GRDC and CSIRO research informs new guidelines for ZnP mouse bait

The Grains Research and Development Corporation (GRDC), led by Australia’s national science agency CSIRO, has enabled evidence-based increases to zinc phosphide (ZnP) mouse baits to aid grain growers battling above-average mouse numbers in eastern Australia via a recent research investment. 

ZnP-coated wheat bait is the only registered in-crop rodenticide for the management of mice damage in broad-scale agriculture in Australia. The new Australian Pesticides and Veterinary Authority (APVMA) emergency use permit increases the concentration of zinc phosphide active per wheat grain from 25mg/kg to 50mg/kg, while still applied on-farm at 1kg/ha. This inevitably increases the likelihood of a mouse consuming a lethal dose in a single feed. 

The GRDC/CSIRO research is the first laboratory-based wild house mouse bait efficacy study conducted in Australia since the chemical was first registered for use 20 years ago. Industry body Grain Producers Australia (GPA) applied for the APVMA emergency use permit based on the research outcomes. 

CSIRO researcher Steve Henry, who led the study, said the lab results indicated the new bait was lethal in all mice while the previous bait used was only lethal in 50 per cent of mice.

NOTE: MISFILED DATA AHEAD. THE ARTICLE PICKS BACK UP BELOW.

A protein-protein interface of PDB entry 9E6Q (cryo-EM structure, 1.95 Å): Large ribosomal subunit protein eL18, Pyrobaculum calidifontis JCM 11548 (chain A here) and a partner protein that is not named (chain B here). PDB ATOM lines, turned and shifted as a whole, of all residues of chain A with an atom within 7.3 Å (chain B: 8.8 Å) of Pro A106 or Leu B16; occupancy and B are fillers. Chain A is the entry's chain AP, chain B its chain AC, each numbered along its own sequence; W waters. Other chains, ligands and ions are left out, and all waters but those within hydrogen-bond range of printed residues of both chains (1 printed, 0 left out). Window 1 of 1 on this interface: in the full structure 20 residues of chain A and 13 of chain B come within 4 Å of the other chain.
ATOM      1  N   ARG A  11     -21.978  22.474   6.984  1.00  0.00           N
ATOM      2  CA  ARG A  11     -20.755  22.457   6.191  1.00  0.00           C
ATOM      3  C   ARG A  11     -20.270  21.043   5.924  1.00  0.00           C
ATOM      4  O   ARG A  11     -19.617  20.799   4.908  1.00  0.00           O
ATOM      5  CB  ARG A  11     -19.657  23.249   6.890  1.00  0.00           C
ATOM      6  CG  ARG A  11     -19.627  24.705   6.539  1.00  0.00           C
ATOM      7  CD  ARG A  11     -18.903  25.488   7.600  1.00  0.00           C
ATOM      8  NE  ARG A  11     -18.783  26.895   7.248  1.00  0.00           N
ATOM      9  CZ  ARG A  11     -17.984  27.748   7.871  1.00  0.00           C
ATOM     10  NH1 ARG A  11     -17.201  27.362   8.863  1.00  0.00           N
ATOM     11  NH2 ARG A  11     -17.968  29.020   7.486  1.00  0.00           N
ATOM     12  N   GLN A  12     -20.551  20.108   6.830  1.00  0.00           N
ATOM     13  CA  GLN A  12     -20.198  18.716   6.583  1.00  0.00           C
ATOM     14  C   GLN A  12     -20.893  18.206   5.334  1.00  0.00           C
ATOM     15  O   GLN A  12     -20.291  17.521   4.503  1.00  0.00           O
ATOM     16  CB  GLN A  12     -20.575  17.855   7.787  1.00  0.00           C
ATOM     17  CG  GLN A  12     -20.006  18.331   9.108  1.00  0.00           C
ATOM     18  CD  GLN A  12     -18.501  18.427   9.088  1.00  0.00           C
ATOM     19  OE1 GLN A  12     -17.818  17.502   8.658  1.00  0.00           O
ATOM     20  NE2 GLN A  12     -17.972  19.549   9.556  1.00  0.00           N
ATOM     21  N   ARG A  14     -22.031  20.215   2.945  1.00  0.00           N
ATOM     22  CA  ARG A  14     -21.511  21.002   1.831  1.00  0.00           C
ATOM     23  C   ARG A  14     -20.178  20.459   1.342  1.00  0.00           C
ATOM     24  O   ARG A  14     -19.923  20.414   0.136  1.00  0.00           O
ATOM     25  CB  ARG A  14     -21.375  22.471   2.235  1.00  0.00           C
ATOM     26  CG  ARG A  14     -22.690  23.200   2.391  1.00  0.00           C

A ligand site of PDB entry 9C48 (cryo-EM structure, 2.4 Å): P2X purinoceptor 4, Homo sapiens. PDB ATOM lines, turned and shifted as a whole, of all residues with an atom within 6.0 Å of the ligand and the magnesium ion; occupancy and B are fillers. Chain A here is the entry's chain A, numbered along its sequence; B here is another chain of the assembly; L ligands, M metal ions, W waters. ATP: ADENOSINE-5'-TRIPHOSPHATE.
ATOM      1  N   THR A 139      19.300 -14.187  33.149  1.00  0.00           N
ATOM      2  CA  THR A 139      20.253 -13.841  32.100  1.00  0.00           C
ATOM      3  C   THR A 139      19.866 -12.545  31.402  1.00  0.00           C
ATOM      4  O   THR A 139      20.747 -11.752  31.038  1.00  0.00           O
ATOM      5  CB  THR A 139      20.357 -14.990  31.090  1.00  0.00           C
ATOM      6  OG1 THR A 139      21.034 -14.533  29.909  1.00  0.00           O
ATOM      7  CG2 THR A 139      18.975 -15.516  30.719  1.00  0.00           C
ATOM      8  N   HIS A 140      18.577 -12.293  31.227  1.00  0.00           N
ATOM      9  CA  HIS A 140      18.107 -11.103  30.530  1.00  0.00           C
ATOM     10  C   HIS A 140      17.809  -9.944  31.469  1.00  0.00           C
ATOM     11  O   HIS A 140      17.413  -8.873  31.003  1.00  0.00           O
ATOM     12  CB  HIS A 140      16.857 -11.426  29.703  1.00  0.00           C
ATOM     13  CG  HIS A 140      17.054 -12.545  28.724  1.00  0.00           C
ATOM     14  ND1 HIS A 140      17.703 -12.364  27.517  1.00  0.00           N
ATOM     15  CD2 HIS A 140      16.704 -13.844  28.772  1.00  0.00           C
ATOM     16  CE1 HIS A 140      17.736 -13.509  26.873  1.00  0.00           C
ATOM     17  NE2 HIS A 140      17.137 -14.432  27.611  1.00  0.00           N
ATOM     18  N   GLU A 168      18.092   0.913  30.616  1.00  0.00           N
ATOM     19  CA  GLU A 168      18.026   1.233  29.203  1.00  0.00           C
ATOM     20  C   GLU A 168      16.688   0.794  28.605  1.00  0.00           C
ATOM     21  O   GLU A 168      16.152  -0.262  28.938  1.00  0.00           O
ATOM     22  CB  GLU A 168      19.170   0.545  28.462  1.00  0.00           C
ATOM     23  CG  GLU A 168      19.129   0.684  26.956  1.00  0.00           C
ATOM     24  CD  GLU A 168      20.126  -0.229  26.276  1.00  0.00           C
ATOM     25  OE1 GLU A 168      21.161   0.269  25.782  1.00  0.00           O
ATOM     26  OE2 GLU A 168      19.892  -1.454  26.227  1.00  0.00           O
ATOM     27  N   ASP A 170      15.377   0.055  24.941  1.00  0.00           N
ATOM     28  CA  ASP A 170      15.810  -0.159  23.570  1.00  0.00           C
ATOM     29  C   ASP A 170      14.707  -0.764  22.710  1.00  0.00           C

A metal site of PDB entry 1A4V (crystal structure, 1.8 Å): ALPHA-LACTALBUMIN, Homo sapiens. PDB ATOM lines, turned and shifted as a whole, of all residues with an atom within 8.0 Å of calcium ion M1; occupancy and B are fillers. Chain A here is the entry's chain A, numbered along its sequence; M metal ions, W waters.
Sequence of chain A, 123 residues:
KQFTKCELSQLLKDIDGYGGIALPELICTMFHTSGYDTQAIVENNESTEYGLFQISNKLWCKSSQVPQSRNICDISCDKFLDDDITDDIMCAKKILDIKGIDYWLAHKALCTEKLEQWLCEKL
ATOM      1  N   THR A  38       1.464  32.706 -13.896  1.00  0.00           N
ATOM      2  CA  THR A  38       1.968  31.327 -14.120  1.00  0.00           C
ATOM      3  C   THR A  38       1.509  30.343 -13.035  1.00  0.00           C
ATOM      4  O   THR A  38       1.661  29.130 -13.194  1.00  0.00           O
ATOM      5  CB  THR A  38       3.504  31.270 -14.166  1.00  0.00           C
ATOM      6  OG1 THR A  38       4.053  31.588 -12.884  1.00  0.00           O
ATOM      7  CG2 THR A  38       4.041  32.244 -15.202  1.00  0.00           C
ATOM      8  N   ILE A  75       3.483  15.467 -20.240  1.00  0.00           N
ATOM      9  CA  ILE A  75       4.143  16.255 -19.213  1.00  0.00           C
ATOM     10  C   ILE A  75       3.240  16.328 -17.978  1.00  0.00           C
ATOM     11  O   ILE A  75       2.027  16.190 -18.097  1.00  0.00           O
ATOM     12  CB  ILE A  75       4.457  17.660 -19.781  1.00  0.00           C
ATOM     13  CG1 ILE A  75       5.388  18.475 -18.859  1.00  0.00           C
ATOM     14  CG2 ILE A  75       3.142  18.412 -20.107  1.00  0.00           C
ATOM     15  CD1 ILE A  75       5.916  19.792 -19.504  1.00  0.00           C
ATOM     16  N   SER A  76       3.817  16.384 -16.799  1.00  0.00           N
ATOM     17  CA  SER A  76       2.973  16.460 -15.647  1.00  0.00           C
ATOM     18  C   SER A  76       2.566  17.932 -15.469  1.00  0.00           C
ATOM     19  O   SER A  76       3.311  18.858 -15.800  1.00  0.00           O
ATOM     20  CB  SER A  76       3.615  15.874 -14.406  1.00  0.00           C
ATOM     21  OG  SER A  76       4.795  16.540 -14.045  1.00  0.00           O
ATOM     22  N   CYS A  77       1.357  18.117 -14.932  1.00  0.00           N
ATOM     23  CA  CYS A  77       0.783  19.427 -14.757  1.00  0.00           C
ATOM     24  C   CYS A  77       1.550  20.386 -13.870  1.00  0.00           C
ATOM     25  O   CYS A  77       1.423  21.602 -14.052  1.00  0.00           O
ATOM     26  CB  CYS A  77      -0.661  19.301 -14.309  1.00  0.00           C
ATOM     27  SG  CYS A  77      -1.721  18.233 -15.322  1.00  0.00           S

“Our lab research has shown that mice rapidly develop aversion to the bait, meaning that if they do not consume a lethal dose from one grain of bait, they will not consume any more toxic grain,” Henry said. 

GRDC Pests Manager Leigh Nelson said the increase in bait mixing concentration was expected to be well received by the industry, particularly given the current high volume of mice in eastern Australia ahead of winter crop planting. 

“Current farming practices that conserve water and are environmentally sustainable, such as minimum or zero tillage, result in a significant increase in both available shelter and alternative food sources for mice,” he said. 

“Mouse management requires an integrated approach and a key part of this is the reduction of alternative food sources, such as grain being left in the paddock post-harvest.  

This residual grain greatly reduces the probability of a mouse encountering and consuming a treated grain. So even with the increased bait mixing concentration, growers will still need to ensure they implement best practice tactics on farm for effective mouse control.” 

The success of the permit application follows two emergency permit approvals from the APVMA in recent weeks approving additional uses of ZnP for mouse control. One will allow growers to apply 25g ZnP per kg of grain bait products at 1kg/ha to bare ground prior to planting – growers have previously required some ground cover to apply bait. The other will allow growers to protect crops sown into stubbles or thick ground cover by applying 25g ZnP per kg of grain bait products at rates of 3-5kg/ha. 

The efficacy research followed the Organisation for Economic Co-operation and Development (OECD) guidelines and was approved by a CSIRO Animal Ethics Committee. 

“GRDC and CSIRO will continue to undertake research to inform and improve grain growers’ management decisions and options for mouse control, Nelson said.

Leave a Reply